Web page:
Prepare the accounts to be submitted by the Receiver and the Liquidator.

Illustration 6:

X-ray Ltd. is a private company, the members’ holding being:

Dividends on Preference shares were paid up to 30th September, 2011. Under the Articles, arrears of preference dividend were automatically payable in the event of the company being wound up. Also holders of preference shares are entitled to participate equally with equity shareholders in surplus assets up to Rs 2 per share.

On 1st October, 2012 it was decided to take the company into liquidation; R, A and Y decided to form a partnership to carry on the business previously carried on by the company. They agreed that the partnership capital should be Rs 4,50,000 to be provided in the same ratio as that of equity shares held by them.

They also agreed that they would bring into the firm, as loan, any cash received by them. X agreed to lend to the firm the amount which he would receive by way of capital on his preference shares.

The liquidator was given power to distribute assets in specie; R, A and Y agreed to take the assets so distributed, bringing them into the firm at the values placed on them by the liquidator.

The liquidation was completed on 31st January, 2013; the liquidator dealt with the assets as follows:

(i) Freehold property sold for Rs 4,15,000.

(ii) Plant distributed at Rs 92,500.

(iii) Furniture distributed at a valuation of Rs 1,80,000

(iv) One motor sold for Rs 7,500; the other distributed at Rs 25,000.

(v) Quoted investments sold for Rs 81,000.

(vi) Trade Investments distributed at Rs 55,000.

(vii) Inventories distributed at book values; and

(viii) Trade Receivables realised in full subject to bad debts of Rs 3,500. The creditors were repaid subject to a discount of Rs 1,000; other liabilities were paid off on 31st January, 2013.

The liquidator’s remuneration was agreed at 1% on the assets converted into cash and, in addition, 2% on the total return of capital to contributories. Liquidation expenses totalled Rs 2,000.

Prepare the Liquidator’s Statement of Account and show the distribution among R, A and Y.

(Adapted from C.A. Eng., PEL)

Illustration 7:

The following is the Balance Sheet of Y Limited as at 31st March, 2012:

“B” List of Contributories:

Those persons who ceased to be shareholders (other than by death) within a year of the date of winding up of the company are liable to pay up the amount unpaid on the shares held by them, if the amount due to various persons, while such former members were shareholders, remains unpaid at the time of winding up.

Such former members are not liable to contribute for debts incurred after they ceased to be members. They will not also be liable, if all the creditors can be paid out of the moneys realised from sale of assets or from the shareholders who are members at the time of winding up (“A” List). Also, there will be no liability to pay anything if the present shareholders pay or have paid the amount due on the shares.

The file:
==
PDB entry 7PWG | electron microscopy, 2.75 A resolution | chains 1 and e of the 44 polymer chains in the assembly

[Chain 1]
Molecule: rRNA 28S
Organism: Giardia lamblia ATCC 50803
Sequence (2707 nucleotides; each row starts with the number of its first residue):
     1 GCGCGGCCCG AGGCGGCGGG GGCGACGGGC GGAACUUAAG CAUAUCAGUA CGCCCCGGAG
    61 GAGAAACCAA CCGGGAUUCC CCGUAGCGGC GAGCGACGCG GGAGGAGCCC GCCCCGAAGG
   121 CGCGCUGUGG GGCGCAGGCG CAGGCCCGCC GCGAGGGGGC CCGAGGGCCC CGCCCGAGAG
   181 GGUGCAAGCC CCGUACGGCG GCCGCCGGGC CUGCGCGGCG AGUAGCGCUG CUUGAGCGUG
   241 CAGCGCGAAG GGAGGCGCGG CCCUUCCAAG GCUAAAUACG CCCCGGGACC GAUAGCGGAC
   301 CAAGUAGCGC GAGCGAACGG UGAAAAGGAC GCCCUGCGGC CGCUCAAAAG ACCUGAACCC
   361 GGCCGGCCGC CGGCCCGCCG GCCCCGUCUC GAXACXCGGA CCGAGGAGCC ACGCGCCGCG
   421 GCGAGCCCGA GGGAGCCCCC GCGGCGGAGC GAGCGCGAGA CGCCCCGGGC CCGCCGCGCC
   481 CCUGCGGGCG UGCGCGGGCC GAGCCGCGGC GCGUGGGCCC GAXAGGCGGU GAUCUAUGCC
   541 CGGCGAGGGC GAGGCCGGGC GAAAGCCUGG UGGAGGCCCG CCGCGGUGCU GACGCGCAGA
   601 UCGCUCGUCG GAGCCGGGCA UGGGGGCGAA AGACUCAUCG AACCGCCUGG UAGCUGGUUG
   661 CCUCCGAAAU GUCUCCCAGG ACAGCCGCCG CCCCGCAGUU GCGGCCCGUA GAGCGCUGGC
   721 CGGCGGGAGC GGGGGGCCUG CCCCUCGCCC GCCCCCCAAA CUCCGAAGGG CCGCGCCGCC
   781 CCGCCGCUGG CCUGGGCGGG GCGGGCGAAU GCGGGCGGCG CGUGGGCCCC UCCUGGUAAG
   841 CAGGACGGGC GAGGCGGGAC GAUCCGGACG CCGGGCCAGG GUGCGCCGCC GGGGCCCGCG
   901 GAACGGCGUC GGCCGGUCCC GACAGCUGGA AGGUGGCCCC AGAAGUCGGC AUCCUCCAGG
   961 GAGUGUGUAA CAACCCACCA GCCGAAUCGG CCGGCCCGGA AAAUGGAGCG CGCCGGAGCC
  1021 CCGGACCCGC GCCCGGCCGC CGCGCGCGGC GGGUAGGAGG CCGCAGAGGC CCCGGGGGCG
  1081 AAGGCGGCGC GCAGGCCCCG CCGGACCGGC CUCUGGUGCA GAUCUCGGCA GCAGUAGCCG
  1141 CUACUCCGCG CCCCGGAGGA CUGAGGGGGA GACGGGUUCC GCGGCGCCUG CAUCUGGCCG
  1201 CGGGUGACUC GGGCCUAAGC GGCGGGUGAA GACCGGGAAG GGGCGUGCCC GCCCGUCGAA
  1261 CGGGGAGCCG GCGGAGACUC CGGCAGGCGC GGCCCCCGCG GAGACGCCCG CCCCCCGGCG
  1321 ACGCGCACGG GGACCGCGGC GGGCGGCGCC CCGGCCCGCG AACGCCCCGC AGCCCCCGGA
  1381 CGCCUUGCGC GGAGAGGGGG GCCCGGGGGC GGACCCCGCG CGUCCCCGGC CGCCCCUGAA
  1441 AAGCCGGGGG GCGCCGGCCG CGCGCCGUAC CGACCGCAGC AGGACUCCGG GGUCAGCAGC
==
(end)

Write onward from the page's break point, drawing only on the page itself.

Suppose, A held 1,000 shares of Rs 10 each, Rs 7.50 paid up. He transferred his shares on 31st October, 2011 to B. The company goes into liquidation on 31st March, 2012. A debt existing on, 31st October, 2011 remains unpaid. A can be called upon to pay the debt subject to the maximum limit of Rs 2,500 because his total liability, when he transferred his shares, was Rs 2.50 per share.

Had A transferred the shares on, say, the 15th March, 2011, there would have been no liability upon him. Also, if B has paid the amount due on the shares, A has no liability, if there are more than one member who ceased to be such within one year of the date of winding up, each would be liable to pay proportionately subject to the maximum due on the shares.

Suppose (1) a company goes into liquidation on 31st October, 2010 leaving a debt of Rs 2,400 unpaid; (2) it is found that A who held 1,000 shares and B who held 500 shares of Rs 10 each, Rs 7 paid up, had transferred the shares on 15th November, 2010; and (3) the debt had been incurred sometime before 15th November, 2010.

In this case, A and B will contribute proportionately, that is in the ratio of 2 to 1. A will pay Rs 1,600 and B will pay Rs 800.

Illustration 8:

In liquidation which commenced on 1st April, 2012 certain creditors could not receive payment out of the realisation of the assets and out of contribution from “A” list contributories. The following are the details of certain transfers which took place after 1st April, 2011:—


The amount of Rs 6,000 outstanding on 1st May, 2011 will have to be contributed by all the four persons in the ratio of number of shares held by them, i.e., in the ratio of 10:15:3:2.

Thus A will have to contribute Rs 2,000. B, Rs 3,000; C, Rs 600 and D. 1400. Similarly, the further debts incurred between 1st May, 2011 and 1st July, 2011 viz., Rs 1,500 (for which A is not liable) will be contributed by B, C, and D in the ratio of 15:3:2. B will have to contribute Rs 1,125, C will have to contribute Rs 225 and D will have to contribute Rs 150.

The further increase from Rs 7,500 to Rs 8,000; viz., Rs 500 occurring between 1st July, 2011 and 1st November, 2011 will be shared by C and D who will be liable for Rs 300 and Rs 200 respectively. The increase between 1st November, 2011 and 1st February, 2012 is solely the responsibility of D.

The following statement makes the position clear.

Illustration 9:

Pessimist Ltd. has gone into liquidation on 10th May, 2012. The details of members, who have ceased to be members within one year (‘B’ contributories) are given below. The debts that could not be paid out of realisation of assets and contribution from present members (‘A’ contributories) are also given with their date-wise break up. Shares are of Rs 10 each, Rs 6 per share paid up.

You are to determine the amount realisable from each person.

Illustration 10:

In a winding up of a company certain creditors remained unpaid. The following persons had transferred their holding sometimes before winding up: